It is descending into a father-child relationship or headmaster-pupil chiding. The World Bank is threatening to withdraw grant support to Ghana. According to Mr. Charles Dzradosi, Social Policy Specialist of the United Nations Children Emergency Fund, who is helping with the grading systems of Metropolitan, Municipal and District Assemblies, the Breton Woods Institution is seething with anger over Ghana’s failure to deal decisively with our perennial poor sanitary conditions, particularly, open defecation.
Mr. Szradosi spoke at the Brong Ahafo Regional launch of the Ghana District League Table in Sunyani at the week-end that the World Bank could not bring itself to understand why open defecation should still persist in the country, in spite of the bank’s assistance to the nation to eradicate the unhygienic practice.
In the words of the UNICEF Ambassador, the World Bank is unhappy that many Ghanaians still lacked access to basic sanitary facilities, particularly, household toilets.
He asked for a directive from the Ministry of Local Government and Rural Development to push MMDAs “to tackle the issue of sanitation in more proactive manner.”
We need no ghost to tell anybody that we have not been serious with this problem which has been with us for quite a long time now. That this country is dirty is as clear as today is Tuesday. Anytime it rains, receding waters leave debris containing many horrible things. Sadly, human excreta is ever present. Apparently, some Ghanaians, and they are not only those who have not benefitted from education, throw rubbish from their households into flood waters.
It chokes our gutters and leaves our streets with dirt and a very offensive stench. It has reached a crescendo and overwhelmed our Metropolitan, Municipal and District Assemblies.
The Chronicle would like to believe that this society would seriously consider the need to rid our country off filth. And that it is this necessity that brought about the compilation of the league table to examine the various assemblies. The idea is that the naming and shaming of assemblies that are not doing well would prompt them to take moving rubbish seriously.
Evidence abounds that most assemblies are failing the litmus test. What is irritating is the failure of this society to end open defecation, 60 years after ending colonial rule.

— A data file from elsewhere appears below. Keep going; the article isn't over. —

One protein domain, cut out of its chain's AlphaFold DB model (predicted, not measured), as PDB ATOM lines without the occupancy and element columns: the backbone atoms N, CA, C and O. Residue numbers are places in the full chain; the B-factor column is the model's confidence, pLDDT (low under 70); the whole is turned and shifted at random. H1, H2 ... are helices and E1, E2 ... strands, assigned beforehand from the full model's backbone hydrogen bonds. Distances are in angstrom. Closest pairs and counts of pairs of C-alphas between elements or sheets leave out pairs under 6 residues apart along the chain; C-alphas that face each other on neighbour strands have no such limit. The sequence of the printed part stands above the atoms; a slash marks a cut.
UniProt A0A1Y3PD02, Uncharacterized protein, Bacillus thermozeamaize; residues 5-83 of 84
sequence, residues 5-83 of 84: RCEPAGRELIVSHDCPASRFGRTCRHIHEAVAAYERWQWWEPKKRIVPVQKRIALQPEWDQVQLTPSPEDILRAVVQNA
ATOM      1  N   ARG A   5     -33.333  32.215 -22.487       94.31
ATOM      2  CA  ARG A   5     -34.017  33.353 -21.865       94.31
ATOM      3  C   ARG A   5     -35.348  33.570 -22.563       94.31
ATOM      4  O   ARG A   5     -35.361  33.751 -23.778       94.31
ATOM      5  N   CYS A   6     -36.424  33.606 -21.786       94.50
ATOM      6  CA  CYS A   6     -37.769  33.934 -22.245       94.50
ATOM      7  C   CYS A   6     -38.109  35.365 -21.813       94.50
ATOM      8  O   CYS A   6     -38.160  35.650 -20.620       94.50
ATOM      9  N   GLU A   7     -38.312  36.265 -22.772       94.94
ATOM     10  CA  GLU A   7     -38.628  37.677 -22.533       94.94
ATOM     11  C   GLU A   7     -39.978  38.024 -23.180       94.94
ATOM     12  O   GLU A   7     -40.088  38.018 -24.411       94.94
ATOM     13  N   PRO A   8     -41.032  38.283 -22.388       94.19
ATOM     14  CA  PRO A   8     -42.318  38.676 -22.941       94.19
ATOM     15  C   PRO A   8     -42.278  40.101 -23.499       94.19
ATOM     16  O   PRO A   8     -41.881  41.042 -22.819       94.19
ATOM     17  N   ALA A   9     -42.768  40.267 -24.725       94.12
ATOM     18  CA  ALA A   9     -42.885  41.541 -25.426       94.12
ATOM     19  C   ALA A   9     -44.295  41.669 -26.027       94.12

It is not the best of news to report that many households at the centre of the earth are still without toilets in the 21st Century. Along the coast, for instance, our towns and villages have sandy beaches which should attract tourist in their droves. Unfortunately, with many local people easing themselves openly at the beaches, the sand and sun, which is a tourist paradise, have failed to attract tourists because of the offensive smell emanating from the beaches, as well as dirt which litter these places.
When the World Bank threatens to withdraw vital funding from the state as a result of this nation’s failure to deal with sanitation challenges and open defecation, the Breton Woods Institution is threatening to punish this country for failing to keep the country clean.
In times past, the presence of sanitary inspectors acted as checks on the failure of society to clean itself up. The Chronicle is asking the central government to get tough and force through legislation that would compel the population into the act of keeping our neighbourhoods clean. We are recommending stiffer sentences for those openly littering the society, as well as defecating openly.
Some of our neighbouring countries have succeeded in ending open defecation, especially at the beaches. In Togo, Benin and La Cote d’Ivoire, the beaches are clean and smell good. There is no earthly reason why this country cannot follow suit. We would like to recommend the carrot and stick approach to solving the problem.
We believe that providing toilets at the various beaches, while employing inspectors to summon offenders to courts to be given stiff penalties, would help stop open defecation.
Our households, streets and neighbourhoods could respond to the cleanliness test, if the authorities would severely punish those littering about. Putting rubbish into flood waters when it rains, must also be seriously punished.
We do not need lectures from the World Bank to keep our environments clean. We have to do it without prompting.
Source: The Ghanaian Chronicle